(2) As regards the woman to be indemnified for material injury in terms of money, the same shall be paid to her after the expiry of Iddat and may be in the form of retention of the matrimonial home. This indemnity will be subject to revision, increase or decrease in accordance with the changes in the circumstances of the divorced wife until she is alive or until she changes her marital status by marrying again. If the former husband dies, this indemnity will be a charge on his estate and will have to be met by his heirs if they consent to it and will be decided by the court if they disagree. They may pay her in a lump sum within one year from the former husband’s death the indemnity claimable by her.

Article 32 (1) No divorce shall be decreed except after the court has made an overall inquiry into the causes of rift and failed to effect reconciliation.

(2) Where no reconciliation is possible the court shall provide, even if not asked to, for all important matters relating to the residence of the spouses, maintenance and custody of children and meeting the children, except when the parties specifically agree to forgo all or any of these rights.

The court shall fix the maintenance on the basis of all those facts which it comes to know while attempting reconciliation. All important matters shall be provided for in the decree, which shall be non-appealable but can be reviewed for making additional provisions.

(3) The court of first instance shall pass orders in the matters of divorce and all concerning matters including the compensation money to which the divorced wife may be entitled after the expiry of Iddat. The portions of the decree relating to custody, maintenance, compensation, residence and right to visit children shall be executed immediately.

(xii)        United Arab Emirates:

It is a theocratic State, as the Federal Constitution declares Islam to be the official religion. The Constitution also provides for freedom of religion, in accordance with established customs. Muslims of the Shia sect constitute its majority. On the issue in hand, it has the following legislation in place:

Law of Personal Status 2005

Article 140(1). If a husband divorces his wife after consummation of a valid marriage by his unilateral action and without any move for divorce from her side, she will be entitled to compensation besides maintenance for Iddat.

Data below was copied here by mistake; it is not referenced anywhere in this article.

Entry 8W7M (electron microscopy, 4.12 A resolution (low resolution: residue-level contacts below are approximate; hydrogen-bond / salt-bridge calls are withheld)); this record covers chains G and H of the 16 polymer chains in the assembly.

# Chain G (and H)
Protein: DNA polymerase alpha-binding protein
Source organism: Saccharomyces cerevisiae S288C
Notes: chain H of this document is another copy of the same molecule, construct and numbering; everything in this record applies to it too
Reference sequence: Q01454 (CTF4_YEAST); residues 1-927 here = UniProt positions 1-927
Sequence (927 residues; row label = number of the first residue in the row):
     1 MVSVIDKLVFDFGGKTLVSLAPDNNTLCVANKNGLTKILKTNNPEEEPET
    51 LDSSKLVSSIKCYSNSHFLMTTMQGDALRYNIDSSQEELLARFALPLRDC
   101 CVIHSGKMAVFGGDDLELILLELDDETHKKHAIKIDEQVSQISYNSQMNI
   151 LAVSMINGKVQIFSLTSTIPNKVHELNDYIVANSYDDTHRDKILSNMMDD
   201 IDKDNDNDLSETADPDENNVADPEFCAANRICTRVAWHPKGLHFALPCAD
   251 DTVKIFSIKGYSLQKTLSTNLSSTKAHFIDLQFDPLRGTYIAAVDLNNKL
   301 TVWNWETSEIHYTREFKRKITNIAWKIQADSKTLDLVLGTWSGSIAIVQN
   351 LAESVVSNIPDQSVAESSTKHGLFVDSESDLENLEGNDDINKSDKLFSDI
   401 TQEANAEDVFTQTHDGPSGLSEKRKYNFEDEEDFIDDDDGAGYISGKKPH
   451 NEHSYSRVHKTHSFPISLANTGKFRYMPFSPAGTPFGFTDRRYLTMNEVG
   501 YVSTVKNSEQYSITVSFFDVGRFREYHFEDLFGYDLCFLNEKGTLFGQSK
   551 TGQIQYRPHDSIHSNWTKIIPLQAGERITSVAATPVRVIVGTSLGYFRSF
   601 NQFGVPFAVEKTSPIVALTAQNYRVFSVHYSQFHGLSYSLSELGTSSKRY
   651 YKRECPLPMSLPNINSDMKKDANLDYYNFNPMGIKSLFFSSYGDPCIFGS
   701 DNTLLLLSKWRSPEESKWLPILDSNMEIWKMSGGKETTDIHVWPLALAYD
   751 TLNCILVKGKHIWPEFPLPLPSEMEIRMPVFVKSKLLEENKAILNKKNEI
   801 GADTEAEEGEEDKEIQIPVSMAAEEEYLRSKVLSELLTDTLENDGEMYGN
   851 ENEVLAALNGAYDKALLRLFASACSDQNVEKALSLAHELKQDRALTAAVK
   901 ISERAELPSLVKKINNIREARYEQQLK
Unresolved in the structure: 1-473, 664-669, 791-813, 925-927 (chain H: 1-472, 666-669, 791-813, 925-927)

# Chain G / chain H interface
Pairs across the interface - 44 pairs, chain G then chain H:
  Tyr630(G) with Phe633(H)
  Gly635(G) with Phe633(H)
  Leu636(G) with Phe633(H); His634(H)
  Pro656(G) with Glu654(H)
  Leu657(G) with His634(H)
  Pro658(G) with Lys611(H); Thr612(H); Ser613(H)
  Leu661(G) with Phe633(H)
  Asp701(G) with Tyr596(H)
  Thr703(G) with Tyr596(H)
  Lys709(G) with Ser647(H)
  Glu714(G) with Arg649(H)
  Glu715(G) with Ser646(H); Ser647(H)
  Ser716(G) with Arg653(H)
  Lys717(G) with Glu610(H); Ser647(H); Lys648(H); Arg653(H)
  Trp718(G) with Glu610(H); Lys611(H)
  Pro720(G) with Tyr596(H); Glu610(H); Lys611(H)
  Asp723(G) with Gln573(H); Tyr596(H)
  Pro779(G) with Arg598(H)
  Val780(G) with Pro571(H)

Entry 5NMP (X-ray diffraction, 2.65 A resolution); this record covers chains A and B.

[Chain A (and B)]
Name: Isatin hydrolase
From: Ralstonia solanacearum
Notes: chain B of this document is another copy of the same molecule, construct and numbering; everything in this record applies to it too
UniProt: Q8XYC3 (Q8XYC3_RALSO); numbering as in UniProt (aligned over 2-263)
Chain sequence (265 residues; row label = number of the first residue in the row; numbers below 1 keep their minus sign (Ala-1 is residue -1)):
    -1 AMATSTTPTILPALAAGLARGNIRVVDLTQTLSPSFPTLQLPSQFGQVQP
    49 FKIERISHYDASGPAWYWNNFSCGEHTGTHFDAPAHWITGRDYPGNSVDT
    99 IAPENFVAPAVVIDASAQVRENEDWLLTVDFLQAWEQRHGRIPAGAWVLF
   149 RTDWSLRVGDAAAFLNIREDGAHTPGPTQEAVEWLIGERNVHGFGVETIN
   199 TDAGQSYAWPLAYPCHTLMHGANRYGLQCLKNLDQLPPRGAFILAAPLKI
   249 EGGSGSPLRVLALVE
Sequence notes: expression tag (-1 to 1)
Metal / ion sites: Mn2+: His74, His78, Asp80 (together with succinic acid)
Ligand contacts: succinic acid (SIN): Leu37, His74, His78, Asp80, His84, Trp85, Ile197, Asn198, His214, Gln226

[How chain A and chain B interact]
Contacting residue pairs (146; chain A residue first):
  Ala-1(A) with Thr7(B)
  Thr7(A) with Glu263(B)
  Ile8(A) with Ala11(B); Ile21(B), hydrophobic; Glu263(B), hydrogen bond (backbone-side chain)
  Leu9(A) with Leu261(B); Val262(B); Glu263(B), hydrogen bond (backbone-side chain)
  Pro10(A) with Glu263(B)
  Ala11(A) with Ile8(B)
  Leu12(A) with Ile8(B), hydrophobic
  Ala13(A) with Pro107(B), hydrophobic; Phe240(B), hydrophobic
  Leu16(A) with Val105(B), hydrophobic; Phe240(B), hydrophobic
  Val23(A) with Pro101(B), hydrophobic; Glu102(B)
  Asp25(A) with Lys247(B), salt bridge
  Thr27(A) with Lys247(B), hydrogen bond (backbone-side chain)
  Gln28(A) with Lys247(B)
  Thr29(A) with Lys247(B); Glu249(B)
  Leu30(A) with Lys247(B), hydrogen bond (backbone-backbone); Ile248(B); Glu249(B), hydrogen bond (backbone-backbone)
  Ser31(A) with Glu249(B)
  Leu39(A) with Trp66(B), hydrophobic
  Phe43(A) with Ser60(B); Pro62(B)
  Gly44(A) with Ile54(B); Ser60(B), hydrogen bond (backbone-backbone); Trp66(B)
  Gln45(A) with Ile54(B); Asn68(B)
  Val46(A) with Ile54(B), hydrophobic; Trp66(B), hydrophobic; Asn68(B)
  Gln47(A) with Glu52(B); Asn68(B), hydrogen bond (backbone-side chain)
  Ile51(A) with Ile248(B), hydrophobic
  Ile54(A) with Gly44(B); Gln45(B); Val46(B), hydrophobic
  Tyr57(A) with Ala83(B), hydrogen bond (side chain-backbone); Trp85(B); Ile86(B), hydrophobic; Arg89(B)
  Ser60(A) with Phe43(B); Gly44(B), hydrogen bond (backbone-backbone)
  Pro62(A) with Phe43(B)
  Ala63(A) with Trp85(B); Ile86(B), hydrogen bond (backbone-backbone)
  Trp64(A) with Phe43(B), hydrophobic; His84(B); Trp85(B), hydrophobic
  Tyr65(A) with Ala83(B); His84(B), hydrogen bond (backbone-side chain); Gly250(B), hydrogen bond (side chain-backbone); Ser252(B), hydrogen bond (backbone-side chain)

The amount of compensation will be decided with due regard to the means of the husband and the hardship suffered by the wife, but it shall not exceed the amount of one year’s maintenance payable in law to a woman of her status.

(2) The Kazi may decree the compensation, to be paid as a lump sum or in instalments, according to the husband’s ability to pay.

(xiii)      Yemen:

It is a theocratic State, which declares Islam to be the official religion. Muslims of the Sunni sect constitute its majority. On the issue in hand, it has the following legislation in place:

Decree on Personal Status 1992

Article 61. A divorce shall not be effective if pronounced by a man who is drunk, or has lost his senses, or has no power of discernment, if this is shown by his condition and action.

Article 64. A divorce to which a number is attached, whatever be the number, will effect only a single revocable divorce.

Article 65. The words saying that if the wife did or failed to do something she will stand divorced will not effect a divorce.

Article 66. The words that if an oath or vow is broken it will effect a divorce will not dissolve the marriage even if the said oath or vow is broken.

Article 67. A divorce can be revoked by the husband during the Iddat period. After the expiry of Iddat, a direct remarriage between them will be lawful.

Article 71. If a man arbitrarily divorces his wife without any reasonable ground and it causes hardship to her, the court may grant her compensation payable by the husband not exceeding maintenance for one year in accordance with her status. The court may decide if the compensation will be paid as a lump sum or in instalments.

Reference

As quoted by Supreme court in Shayra Bano v. Union of India (2017)


[1] Universal Law Publishing Co. Pvt. Ltd., New Delhi, 2012 edition)